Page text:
Finally! Pizza at home that tastes like pizza from Italy (or Roberta’s)!
You know when you make pizza at home and you convince yourself that it tastes like pizza, but secretly inside you know it’s just flatbread? And on one hand you’re proud of yourself because you made your own dough, and got flour all over the kitchen, and you even managed to shape into a kinda-circle, but on the other hand, you’re severely annoyed because the recipe promised authentic Italian pizza at home, and what you’re left with is hard, take-the-roof-off-your-mouth flatbread, with a wet, limp center, and flour all over your kitchen. So you eat this sad pizza and shrug it off vowing never to make pizza at home again.
Hey, stop! That was me! I’ve made my own pizza dough and messed up the kitchen all in the name of DIY – and vowed never to make pizza at home again.
But then I saw this Serious Eats video with no-knead bread wizard Jim Lahey making charred, puffy pizza at home with Kenji Lopez-Alt, and thought: I must make this! And if this doesn’t work, I’m through. Roberta’s or bust.
Let’s cut to the chase. Charred, puffy edges. Thin, crisp base – this is the authentic Italian pizza at home recipe of your dreams.
First, you make a no-knead pizza dough. I’ve been making Jim Lahey’s no-knead bread for years, and regularly have a batch of Artisan Bread in 5’s no-knead dough in my fridge. This is such beautiful, easy dough to work with. I’ve read people have problems with it, like it’s too sticky, too dry, too wet. Luckily I’ve never had a problem with no-knead dough, and I’m definitely no baker.
Lahey’s no-knead pizza dough is set and forget stuff. Mix flour-salt-yeast-water and leave on the counter for 18 hours. What you don’t use, shape into balls, wrap and refrigerate for up to three days. What I did: I aggravated my back, couldn’t move and left the dough on the counter for 26 hours. I managed to shape it into four balls and pop them in the fridge. The next night, slightly more agile, I made two pizzas. The pizzas were so good, so crisp and puffy and perfect, we had the other two pizzas for lunch the next day.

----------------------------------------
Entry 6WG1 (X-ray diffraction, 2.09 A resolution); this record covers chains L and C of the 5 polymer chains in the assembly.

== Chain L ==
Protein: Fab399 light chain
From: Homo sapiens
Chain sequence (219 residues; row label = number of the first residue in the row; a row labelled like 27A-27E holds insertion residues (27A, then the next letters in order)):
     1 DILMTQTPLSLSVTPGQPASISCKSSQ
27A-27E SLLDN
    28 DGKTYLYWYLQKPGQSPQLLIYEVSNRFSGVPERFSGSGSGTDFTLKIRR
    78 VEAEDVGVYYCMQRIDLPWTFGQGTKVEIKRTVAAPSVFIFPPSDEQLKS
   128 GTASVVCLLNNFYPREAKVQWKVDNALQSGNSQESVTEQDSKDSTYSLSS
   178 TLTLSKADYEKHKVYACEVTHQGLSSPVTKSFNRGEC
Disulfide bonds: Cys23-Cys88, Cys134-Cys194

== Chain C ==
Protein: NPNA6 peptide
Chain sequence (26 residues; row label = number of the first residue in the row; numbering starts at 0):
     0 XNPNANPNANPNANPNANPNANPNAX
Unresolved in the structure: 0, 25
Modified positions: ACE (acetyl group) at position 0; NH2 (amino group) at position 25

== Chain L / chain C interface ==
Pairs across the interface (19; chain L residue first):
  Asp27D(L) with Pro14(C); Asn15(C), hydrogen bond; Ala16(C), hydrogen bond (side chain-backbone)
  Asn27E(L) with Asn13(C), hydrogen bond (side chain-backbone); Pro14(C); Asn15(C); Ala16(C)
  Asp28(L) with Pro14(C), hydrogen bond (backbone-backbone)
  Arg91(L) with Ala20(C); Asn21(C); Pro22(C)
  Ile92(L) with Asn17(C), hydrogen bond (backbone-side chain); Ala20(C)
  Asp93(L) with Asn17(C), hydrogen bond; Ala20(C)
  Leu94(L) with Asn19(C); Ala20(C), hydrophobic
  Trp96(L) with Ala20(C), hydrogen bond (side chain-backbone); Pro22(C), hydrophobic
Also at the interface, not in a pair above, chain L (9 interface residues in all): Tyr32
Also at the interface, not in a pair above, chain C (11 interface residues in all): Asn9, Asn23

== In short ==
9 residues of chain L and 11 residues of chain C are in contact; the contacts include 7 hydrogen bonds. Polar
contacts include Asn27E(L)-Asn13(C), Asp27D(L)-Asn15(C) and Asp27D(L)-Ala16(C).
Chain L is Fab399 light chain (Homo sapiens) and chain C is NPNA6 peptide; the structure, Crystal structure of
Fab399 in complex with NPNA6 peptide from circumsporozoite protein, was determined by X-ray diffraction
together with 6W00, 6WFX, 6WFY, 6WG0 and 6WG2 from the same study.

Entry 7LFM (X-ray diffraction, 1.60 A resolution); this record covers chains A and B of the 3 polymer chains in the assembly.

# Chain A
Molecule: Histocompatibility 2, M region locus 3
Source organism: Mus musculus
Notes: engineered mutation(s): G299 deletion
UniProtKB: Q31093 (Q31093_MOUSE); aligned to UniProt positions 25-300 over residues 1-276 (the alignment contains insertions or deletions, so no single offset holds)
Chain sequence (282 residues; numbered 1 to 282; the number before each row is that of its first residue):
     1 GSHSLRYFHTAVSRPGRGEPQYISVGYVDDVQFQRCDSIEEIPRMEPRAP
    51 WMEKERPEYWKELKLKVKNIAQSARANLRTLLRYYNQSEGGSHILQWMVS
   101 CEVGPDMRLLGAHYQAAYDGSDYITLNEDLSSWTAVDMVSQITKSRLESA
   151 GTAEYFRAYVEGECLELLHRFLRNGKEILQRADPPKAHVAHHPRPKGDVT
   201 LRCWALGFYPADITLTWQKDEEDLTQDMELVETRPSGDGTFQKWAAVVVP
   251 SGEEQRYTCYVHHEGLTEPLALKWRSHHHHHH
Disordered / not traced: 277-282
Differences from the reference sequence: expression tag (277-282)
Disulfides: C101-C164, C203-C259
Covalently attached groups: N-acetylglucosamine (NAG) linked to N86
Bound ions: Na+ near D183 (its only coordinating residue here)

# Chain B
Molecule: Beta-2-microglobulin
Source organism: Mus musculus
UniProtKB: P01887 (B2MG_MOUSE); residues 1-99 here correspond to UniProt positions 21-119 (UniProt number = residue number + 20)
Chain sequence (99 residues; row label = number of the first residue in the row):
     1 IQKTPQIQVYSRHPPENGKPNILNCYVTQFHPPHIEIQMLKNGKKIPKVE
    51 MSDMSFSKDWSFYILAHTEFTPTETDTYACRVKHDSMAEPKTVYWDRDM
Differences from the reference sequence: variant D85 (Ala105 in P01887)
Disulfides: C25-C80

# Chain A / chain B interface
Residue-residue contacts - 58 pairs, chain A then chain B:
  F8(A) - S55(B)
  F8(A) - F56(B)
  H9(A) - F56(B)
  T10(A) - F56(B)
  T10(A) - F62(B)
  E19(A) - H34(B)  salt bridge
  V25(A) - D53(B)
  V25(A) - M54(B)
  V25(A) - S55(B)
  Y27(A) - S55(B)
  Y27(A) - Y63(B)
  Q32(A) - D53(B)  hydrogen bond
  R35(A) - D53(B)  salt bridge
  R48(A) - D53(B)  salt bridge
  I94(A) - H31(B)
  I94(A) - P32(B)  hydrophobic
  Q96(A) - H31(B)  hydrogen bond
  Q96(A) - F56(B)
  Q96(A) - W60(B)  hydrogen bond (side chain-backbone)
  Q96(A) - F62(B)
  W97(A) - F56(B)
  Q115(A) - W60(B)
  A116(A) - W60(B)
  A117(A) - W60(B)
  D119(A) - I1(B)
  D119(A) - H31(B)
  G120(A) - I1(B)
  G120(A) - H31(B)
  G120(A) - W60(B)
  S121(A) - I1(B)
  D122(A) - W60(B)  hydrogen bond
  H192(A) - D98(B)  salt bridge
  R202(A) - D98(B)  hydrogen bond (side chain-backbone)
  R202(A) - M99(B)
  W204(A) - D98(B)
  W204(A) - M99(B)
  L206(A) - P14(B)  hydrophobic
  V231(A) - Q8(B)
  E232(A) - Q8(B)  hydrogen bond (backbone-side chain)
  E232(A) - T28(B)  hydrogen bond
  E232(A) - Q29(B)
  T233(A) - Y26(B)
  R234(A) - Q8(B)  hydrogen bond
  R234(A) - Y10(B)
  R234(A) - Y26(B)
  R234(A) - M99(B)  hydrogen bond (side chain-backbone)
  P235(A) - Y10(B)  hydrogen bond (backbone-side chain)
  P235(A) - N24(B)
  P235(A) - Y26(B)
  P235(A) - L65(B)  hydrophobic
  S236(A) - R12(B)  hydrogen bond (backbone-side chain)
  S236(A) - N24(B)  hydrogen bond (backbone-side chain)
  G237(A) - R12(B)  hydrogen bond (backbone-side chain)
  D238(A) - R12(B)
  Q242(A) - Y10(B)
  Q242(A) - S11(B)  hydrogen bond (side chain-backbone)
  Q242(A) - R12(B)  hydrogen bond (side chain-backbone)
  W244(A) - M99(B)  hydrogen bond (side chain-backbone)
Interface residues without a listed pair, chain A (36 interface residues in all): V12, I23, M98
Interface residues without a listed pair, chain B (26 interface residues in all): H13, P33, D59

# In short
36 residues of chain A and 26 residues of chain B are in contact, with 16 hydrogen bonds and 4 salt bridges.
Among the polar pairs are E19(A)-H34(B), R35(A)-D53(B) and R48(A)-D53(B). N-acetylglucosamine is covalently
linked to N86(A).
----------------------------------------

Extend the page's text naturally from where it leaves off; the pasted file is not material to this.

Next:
Secondly, listen to Lahey when he says be gentle with the dough. After 26 hours, and then time in the fridge, these wonderful gas bubbles become trapped in the dough. His knuckle-stretch method locks those bubbles in, creating that puffy, airy edge that chars near the broiler.
And finally, get your oven really hot – hottest hot – and broil your pizza: it will be ready in 4-5 minutes. What I did: I don’t have a pizza stone (I have an ice cream maker, a garganelli board and a top-of-the-line cold press juicer, but I just can’t do a pizza stone) – and for the life of me I couldn’t get the pizza from my semolina-dusted baking sheet to my preheated tawa, so I improvised. For the first batch, I cooked the pizzas on the cooled tawa for 4 minutes, until the edges were charred and puffy, then transferred the tawa with the pizza to the hob and finished the slightly undercooked center over high heat. This was ready in 2 minutes.
For the second batch, a slight tweak, cooking smaller, four-slice pizzas in my cast iron pan, then transferring the pan to the stovetop and finishing the base over high heat for 2 minutes. Either way, the total cooking time is 5-7 minutes.
The toppings were as good as the pizza dough:
* Homemade marinara sauce with bacon, oyster mushrooms and mozzarella
* Butter-braised spring onions with thinly sliced roasted potatoes, thinly sliced shallots, olives and mozzarella, topped with cilantro after it came out of the oven.
This is it: pizza heaven. No need to ever call for delivery again.